Don't Ask Me ... I Don’t Know has been around now for about 9 years posting Blues LP’s, some CD’s and whatever else I feel like.
Your help in filling requests or with LP rips are always very welcome and greatly appreciated. Enjoy the music but don't forget to support the artists and labels.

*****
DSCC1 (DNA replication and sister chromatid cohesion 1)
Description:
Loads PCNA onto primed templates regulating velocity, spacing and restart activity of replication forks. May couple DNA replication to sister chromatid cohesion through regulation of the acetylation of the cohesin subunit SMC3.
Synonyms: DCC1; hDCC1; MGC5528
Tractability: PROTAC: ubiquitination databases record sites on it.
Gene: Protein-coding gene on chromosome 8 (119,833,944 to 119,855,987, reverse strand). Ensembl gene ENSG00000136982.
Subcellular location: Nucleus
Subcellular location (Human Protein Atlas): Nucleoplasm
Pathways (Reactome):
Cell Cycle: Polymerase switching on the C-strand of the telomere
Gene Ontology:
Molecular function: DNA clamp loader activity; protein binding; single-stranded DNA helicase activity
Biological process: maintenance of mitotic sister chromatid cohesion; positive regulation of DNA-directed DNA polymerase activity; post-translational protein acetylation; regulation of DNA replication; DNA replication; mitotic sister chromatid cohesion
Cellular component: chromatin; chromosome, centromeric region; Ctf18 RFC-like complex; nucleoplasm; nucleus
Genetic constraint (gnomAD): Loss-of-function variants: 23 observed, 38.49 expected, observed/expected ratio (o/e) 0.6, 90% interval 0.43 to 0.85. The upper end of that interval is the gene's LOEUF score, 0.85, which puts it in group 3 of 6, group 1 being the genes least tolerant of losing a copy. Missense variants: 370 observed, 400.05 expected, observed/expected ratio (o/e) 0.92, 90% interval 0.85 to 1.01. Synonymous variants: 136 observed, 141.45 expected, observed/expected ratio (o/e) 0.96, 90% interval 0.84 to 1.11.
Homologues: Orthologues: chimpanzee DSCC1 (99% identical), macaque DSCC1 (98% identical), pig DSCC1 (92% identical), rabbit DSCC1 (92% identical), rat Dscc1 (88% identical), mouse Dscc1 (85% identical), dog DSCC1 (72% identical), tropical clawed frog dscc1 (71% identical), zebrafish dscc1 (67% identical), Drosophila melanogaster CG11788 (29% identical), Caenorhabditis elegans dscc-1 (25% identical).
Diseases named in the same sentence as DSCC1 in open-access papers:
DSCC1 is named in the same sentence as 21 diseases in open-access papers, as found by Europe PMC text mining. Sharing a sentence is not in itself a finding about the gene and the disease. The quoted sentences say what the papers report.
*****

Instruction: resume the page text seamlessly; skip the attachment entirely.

The high rating is for the music. Served in a portion as generous as one could typically fit over four slabs of vinyl, these vintage recordings of Chicago blues cannot be denied. "Juke," "Flying Saucer," "Boom Boom, Out Go the Lights."..these are all out and out classics of urban blues, delivered with zest and zeal by an artist who matched flawless and flamboyant harmonica technique and a devastating amplified sound with a vocal style that was mischievous to the point of irritating Rumpelstiltskin. His musical company here is the cream of the crop, killer players all. The interplay between guitars and harmonica is fantastic by itself, while the antics of the rhythm section are a subject for extensive study as well. As a bandleader, Little Walter was an inventive character, meaning that each track has something fresh about its arrangement, often just a little touch or sometimes an entire groove that with that magic combination of familiarity and surprise. There isn't a bum track on this collection, which is why it didn't matter that the tracks on the third and fourth sides of the collection were shuffled like a deck of cards for the '80s version of this two-fer repackage, about which the following competition can be launched: Which of the two-record set covers used for the Boss Blues Harmonica sets is uglier? Is it the '70s version, in which a heavy soaking of toilet-bowl blue coloring fails to hide the fact that almost the entire back cover is taken up with a drawing of a drum set? Or was it the '80s set, featuring a crude drawing of someone who doesn't look at all like Little Walter, standing in front of a bar in what looks like the middle of a vacant field. The earlier set didn't bother to provide a clear listing of session men and discographical information. (Eugene Chadbourne - Allmusic)